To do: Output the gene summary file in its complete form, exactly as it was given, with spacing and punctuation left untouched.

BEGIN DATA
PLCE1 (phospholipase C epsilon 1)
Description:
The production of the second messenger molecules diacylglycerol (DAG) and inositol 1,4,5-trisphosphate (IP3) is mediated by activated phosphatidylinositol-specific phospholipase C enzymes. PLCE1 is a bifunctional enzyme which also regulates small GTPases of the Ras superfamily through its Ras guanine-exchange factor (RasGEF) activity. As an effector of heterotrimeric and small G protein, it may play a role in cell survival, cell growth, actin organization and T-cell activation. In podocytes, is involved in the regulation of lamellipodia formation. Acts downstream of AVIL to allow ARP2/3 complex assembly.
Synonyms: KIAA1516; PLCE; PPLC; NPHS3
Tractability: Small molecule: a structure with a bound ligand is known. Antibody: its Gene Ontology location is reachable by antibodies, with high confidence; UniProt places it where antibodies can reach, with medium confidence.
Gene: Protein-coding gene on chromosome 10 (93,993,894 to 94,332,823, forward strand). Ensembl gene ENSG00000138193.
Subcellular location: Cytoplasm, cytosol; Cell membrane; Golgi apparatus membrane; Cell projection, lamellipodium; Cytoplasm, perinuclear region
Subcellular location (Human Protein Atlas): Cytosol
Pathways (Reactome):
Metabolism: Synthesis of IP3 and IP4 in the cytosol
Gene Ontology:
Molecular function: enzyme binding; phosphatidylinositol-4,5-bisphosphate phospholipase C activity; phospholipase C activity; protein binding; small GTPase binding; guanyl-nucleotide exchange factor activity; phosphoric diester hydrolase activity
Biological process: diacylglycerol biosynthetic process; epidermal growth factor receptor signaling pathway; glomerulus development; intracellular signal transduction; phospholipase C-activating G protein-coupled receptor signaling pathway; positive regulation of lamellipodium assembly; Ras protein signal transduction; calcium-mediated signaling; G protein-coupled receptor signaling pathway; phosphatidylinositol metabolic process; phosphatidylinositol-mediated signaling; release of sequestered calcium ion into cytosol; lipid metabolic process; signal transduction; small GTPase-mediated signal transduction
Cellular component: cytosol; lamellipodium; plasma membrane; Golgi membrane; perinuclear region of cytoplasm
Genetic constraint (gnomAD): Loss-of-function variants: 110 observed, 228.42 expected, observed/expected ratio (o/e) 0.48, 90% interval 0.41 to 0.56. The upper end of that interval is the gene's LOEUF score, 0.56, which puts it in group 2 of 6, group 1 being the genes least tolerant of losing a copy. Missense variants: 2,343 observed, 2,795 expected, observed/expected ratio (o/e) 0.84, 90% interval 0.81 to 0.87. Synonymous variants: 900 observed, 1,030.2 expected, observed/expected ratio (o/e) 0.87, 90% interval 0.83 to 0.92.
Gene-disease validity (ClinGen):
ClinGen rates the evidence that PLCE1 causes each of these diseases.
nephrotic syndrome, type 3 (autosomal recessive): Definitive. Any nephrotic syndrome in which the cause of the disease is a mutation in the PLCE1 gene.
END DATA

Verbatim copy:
PLCE1 (phospholipase C epsilon 1)
Description:
The production of the second messenger molecules diacylglycerol (DAG) and inositol 1,4,5-trisphosphate (IP3) is mediated by activated phosphatidylinositol-specific phospholipase C enzymes. PLCE1 is a bifunctional enzyme which also regulates small GTPases of the Ras superfamily through its Ras guanine-exchange factor (RasGEF) activity. As an effector of heterotrimeric and small G protein, it may play a role in cell survival, cell growth, actin organization and T-cell activation. In podocytes, is involved in the regulation of lamellipodia formation. Acts downstream of AVIL to allow ARP2/3 complex assembly.
Synonyms: KIAA1516; PLCE; PPLC; NPHS3
Tractability: Small molecule: a structure with a bound ligand is known. Antibody: its Gene Ontology location is reachable by antibodies, with high confidence; UniProt places it where antibodies can reach, with medium confidence.
Gene: Protein-coding gene on chromosome 10 (93,993,894 to 94,332,823, forward strand). Ensembl gene ENSG00000138193.
Subcellular location: Cytoplasm, cytosol; Cell membrane; Golgi apparatus membrane; Cell projection, lamellipodium; Cytoplasm, perinuclear region
Subcellular location (Human Protein Atlas): Cytosol
Pathways (Reactome):
Metabolism: Synthesis of IP3 and IP4 in the cytosol
Gene Ontology:
Molecular function: enzyme binding; phosphatidylinositol-4,5-bisphosphate phospholipase C activity; phospholipase C activity; protein binding; small GTPase binding; guanyl-nucleotide exchange factor activity; phosphoric diester hydrolase activity
Biological process: diacylglycerol biosynthetic process; epidermal growth factor receptor signaling pathway; glomerulus development; intracellular signal transduction; phospholipase C-activating G protein-coupled receptor signaling pathway; positive regulation of lamellipodium assembly; Ras protein signal transduction; calcium-mediated signaling; G protein-coupled receptor signaling pathway; phosphatidylinositol metabolic process; phosphatidylinositol-mediated signaling; release of sequestered calcium ion into cytosol; lipid metabolic process; signal transduction; small GTPase-mediated signal transduction
Cellular component: cytosol; lamellipodium; plasma membrane; Golgi membrane; perinuclear region of cytoplasm
Genetic constraint (gnomAD): Loss-of-function variants: 110 observed, 228.42 expected, observed/expected ratio (o/e) 0.48, 90% interval 0.41 to 0.56. The upper end of that interval is the gene's LOEUF score, 0.56, which puts it in group 2 of 6, group 1 being the genes least tolerant of losing a copy. Missense variants: 2,343 observed, 2,795 expected, observed/expected ratio (o/e) 0.84, 90% interval 0.81 to 0.87. Synonymous variants: 900 observed, 1,030.2 expected, observed/expected ratio (o/e) 0.87, 90% interval 0.83 to 0.92.
Gene-disease validity (ClinGen):
ClinGen rates the evidence that PLCE1 causes each of these diseases.
nephrotic syndrome, type 3 (autosomal recessive): Definitive. Any nephrotic syndrome in which the cause of the disease is a mutation in the PLCE1 gene.